20 July 2021
London. UK. Today, the ongoing global welfare crisis affecting seafarers and their families is discussed with Human Rights at Sea (HRAS) by representatives of The Vatican and Stella Maris International further exposing concerns over the fragmentation of seafarers’ rights across the global maritime industry and contradictions in the maritime industry.
On Sea Sunday this July, the Vatican called for the protection of seafarers’ well-being and safety and respect for their human rights. The Vatican’s message invited the maritime industry to learn to act as one as it deals with the pandemic by facilitating crew changes and vaccinations and by strengthening the implementation of international standards to enhance and protect the rights of the “People of the Sea.”
While there have been repeated appeals from international organizations (UN, IMO, ILO), unions, ship owners and faith-based groups to recognize seafarers as essential workers, very few countries have actually facilitated seafarers’ movements or implemented a clear policy for vaccinations. “This has exposed a deep contradiction in the maritime industry. One on hand, it is highly globalized but, on the other, seafarers’ rights and protection are fragmented between several players who are often not accountable to any higher regulation or authority,” says the Vatican in its Sea Sunday message.
Fr. Bruno Ciceri, Stella Maris International Director at the Vatican Dicastery for Promoting Integral Human Development, spoke to HRAS and highlighted the consequences this is having for seafarers. “COVID-19 encompasses many different issues that seafarers are facing,” he says, citing firstly the seafarers stranded at sea and at risk of fatigue, stress and depression. They are worried about their families. “Let’s think about Indian seafarers where the pandemic has hit hard.”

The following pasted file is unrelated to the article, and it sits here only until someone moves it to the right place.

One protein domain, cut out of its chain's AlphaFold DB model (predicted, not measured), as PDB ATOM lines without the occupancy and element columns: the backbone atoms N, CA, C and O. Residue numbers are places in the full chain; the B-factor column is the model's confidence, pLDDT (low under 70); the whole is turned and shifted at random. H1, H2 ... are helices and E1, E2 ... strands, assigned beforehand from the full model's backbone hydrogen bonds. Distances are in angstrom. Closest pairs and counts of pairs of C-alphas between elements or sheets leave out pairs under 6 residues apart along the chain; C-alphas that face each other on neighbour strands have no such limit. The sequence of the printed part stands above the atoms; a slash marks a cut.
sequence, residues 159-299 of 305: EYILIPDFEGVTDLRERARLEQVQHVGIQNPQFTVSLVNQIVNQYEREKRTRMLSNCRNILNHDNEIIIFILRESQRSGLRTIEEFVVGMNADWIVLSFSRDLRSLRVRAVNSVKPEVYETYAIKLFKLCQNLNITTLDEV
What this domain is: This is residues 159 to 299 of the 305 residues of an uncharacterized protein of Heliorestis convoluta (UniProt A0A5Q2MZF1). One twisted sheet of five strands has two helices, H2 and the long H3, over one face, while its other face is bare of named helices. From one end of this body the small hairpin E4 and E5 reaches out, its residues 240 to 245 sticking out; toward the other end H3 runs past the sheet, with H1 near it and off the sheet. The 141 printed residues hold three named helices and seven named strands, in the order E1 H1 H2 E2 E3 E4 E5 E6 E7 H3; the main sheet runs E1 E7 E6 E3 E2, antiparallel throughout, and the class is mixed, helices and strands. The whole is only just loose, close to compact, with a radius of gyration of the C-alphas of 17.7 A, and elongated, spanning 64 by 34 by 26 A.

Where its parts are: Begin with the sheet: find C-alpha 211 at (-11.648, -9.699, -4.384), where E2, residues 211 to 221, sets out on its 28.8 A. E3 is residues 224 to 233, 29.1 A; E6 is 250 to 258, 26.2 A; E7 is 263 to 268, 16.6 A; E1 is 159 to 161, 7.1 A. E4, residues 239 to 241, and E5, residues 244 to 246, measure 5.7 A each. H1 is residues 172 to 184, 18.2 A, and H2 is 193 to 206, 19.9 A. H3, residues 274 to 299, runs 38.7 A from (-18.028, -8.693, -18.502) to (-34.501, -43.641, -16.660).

Just as some seafarers are stranded at sea, others are stranded at home, unable to join their vessel. “The problem is economic, because they have already spent all the money they had set aside when they last signed off. They no longer have any money to support their family.” Even though the situation has improved somewhat from last year, there are still many seafarers unable to get back to work, he says.
Fr. Paulo Prigol, Stella Maris Manila Port Chaplain, spoke to HRAS saying: “Listening to the seafarers is the only way forward; there are no shortcuts and no other option for those working in this sector.” He highlights the challenges associated with constant changes to quarantine protocols both during signing off and signing on, difficulties in processing papers and documents, limited domestic and international flights and to the limited number of available vaccines. “In the Philippines, seafarers belong to category A1, which is the highest; the problem is the lack of available vaccines. Unfortunately, there is also the issue that some countries and companies are not inclined to accept seafarers vaccinated with the Sinovac or Sputnik vaccines.”
While some nations, including the US and Belgium, have started vaccinating seafarers, many have not. The pandemic has caused problems for sick seafarers, unable to be repatriated for treatment, and it is also difficult to disembark the body of deceased seafarers, says Fr. Ciceri. “We have the case of a vessel sailing from South Africa to Singapore when the Italian master died, seemingly of COVID-19. When they reached Jakarta, they wanted to disembark the body, but the government didn’t allow the vessel in. After two months, the shipowner had to bring the ship back to Italy in order to disembark the body.” Also connected with this, there were seafarers that needed medical attention, but again, the government of the countries would not allow the seafarers to disembark to go to hospital.